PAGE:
Trump escalating China trade war could hurt US dairy

By Beth Newhart

- Last updated on GMT

US dairy producers want Trump to consider how new tariffs could affect them. Pic: Getty/Dilok Klaisataporn
US dairy producers want Trump to consider how new tariffs could affect them. Pic: Getty/Dilok Klaisataporn

Related tags Trade China tariff Whey protein

As US President Donald Trump has escalated the trade tariffs spat with China, there are fears US dairy may be negatively impacted by tariff negotiations from all sides.

At home, there was concern over Trump’s dismantling of the North American Free Trade Agreement (NAFTA), and while it has since been replaced it with the US Mexico Canada Agreement (USMCA), that deal has stalled, and has yet to pass the Democrat-controlled Congress.

At this month's ADPI/ABI Annual Conference in Chicago, many speakers and representatives of the dairy community stressed how important it is that the USMCA be passed and take effect. They also spoke of the potential fallout from Trump's fight with China and how new tariffs could blow back on Americans.

Trump raised tariffs on $200bn worth of imported Chinese goods from 10% to 25% on May 10, despite reports that he would be re-negotiating trade with Chinese President Xi Jinping that week and potentially reaching a deal. 

“I happen to think that tariffs for our country are very powerful. We’re the piggy bank that everybody steals from, including China. We’ve been paying China $500bn a year for many, many years. China rebuilt their country because of us,”​ Trump said at the White House.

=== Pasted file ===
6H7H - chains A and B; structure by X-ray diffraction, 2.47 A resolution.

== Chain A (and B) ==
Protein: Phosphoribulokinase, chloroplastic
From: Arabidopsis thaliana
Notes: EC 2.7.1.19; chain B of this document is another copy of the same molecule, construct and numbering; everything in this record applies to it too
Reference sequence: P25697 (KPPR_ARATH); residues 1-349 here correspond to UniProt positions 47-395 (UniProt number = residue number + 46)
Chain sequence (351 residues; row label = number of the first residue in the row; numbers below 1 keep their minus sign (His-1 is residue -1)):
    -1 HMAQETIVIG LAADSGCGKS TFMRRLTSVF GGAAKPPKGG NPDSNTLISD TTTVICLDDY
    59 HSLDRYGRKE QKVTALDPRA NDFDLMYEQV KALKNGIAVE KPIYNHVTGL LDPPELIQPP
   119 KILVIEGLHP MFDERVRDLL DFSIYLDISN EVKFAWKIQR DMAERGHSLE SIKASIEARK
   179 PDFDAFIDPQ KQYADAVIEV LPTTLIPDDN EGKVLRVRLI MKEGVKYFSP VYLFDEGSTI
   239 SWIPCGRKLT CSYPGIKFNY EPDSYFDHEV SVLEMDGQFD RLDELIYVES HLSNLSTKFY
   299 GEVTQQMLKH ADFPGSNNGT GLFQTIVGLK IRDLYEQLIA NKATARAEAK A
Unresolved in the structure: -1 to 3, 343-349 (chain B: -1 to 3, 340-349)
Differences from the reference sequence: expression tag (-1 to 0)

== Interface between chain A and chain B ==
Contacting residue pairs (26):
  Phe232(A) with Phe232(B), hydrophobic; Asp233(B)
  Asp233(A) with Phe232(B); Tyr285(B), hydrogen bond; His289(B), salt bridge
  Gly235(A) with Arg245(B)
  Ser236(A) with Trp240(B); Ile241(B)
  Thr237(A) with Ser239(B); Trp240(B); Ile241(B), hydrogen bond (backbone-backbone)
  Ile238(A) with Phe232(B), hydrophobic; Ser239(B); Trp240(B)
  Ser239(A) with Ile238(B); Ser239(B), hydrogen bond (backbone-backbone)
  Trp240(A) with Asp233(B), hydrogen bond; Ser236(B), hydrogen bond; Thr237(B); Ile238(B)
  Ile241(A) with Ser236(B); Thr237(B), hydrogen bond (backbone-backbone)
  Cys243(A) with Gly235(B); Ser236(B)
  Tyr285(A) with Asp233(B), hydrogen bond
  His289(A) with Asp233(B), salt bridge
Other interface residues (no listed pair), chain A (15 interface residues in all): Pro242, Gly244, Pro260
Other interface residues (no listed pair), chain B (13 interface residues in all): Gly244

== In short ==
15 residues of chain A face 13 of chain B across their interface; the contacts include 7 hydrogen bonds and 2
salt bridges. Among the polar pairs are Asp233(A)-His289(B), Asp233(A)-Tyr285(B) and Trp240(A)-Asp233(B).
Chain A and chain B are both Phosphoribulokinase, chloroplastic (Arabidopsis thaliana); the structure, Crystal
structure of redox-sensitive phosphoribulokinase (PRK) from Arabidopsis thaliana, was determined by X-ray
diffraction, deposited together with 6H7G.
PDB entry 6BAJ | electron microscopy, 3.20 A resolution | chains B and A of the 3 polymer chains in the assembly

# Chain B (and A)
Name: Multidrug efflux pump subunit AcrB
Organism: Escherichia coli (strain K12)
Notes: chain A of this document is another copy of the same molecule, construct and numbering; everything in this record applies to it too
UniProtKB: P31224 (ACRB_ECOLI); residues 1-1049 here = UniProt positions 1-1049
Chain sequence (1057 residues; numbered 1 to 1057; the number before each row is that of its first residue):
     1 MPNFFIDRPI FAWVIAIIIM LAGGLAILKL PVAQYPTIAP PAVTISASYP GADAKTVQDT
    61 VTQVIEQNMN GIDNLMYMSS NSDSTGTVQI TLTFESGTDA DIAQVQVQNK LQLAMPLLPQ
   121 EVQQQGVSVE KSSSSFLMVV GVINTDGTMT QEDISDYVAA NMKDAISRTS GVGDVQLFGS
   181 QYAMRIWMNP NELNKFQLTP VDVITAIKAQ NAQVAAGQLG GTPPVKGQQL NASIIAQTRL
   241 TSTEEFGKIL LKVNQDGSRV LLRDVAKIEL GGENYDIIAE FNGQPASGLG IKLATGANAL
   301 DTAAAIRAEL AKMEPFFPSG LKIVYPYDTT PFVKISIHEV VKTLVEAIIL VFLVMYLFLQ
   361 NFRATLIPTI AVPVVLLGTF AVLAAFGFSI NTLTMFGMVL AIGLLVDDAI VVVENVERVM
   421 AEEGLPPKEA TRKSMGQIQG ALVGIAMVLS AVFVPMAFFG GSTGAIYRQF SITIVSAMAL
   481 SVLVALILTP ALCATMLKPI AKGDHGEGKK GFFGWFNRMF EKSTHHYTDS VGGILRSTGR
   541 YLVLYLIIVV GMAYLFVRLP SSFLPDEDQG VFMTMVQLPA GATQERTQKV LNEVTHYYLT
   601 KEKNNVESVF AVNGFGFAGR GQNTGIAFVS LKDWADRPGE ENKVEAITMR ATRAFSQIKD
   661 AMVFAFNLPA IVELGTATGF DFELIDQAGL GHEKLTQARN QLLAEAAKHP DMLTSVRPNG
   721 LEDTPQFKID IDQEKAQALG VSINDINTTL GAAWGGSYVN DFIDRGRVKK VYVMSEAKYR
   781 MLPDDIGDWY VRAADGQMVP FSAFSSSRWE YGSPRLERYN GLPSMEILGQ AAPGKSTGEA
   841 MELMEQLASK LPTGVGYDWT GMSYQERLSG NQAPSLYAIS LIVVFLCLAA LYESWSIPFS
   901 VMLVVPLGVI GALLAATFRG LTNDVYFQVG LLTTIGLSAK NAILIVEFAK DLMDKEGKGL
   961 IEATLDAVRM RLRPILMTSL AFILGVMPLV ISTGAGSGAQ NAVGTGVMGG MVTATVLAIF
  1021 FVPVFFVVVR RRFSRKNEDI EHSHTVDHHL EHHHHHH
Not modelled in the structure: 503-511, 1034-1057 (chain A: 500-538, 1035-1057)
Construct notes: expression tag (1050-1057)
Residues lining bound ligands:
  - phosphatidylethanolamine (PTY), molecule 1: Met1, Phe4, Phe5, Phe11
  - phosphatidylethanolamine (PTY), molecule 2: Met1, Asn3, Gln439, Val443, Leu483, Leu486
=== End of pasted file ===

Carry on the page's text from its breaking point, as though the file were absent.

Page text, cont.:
China warned it was prepared to retaliate against any tariffs Trump imposed, and did respond with tariffs on $60bn of American products days later.

The dispute affects dairy ingredients, as most US production of lactose is exported to China, Japan, Mexico and New Zealand. The US exported a record amount in 2018, and lactose demand is expected to remain strong despite the tariffs and potential price fluctuations.

Gabriel Sevilla of Proliant Dairy Ingredients discussed the global permeate market at ADPI and its reliance on China. Exports of lactose, whey proteins and milk powders are also high to China, and could struggle during the trade trouble.

“In July, thanks to the trade war, tariffs for permeate increased from 2% to 27%. So many of our Chinese customers were concerned, not only of lower permeate demand but also ​[that] they might be left with very high priced inventories once the trade war was over,”​ he said.

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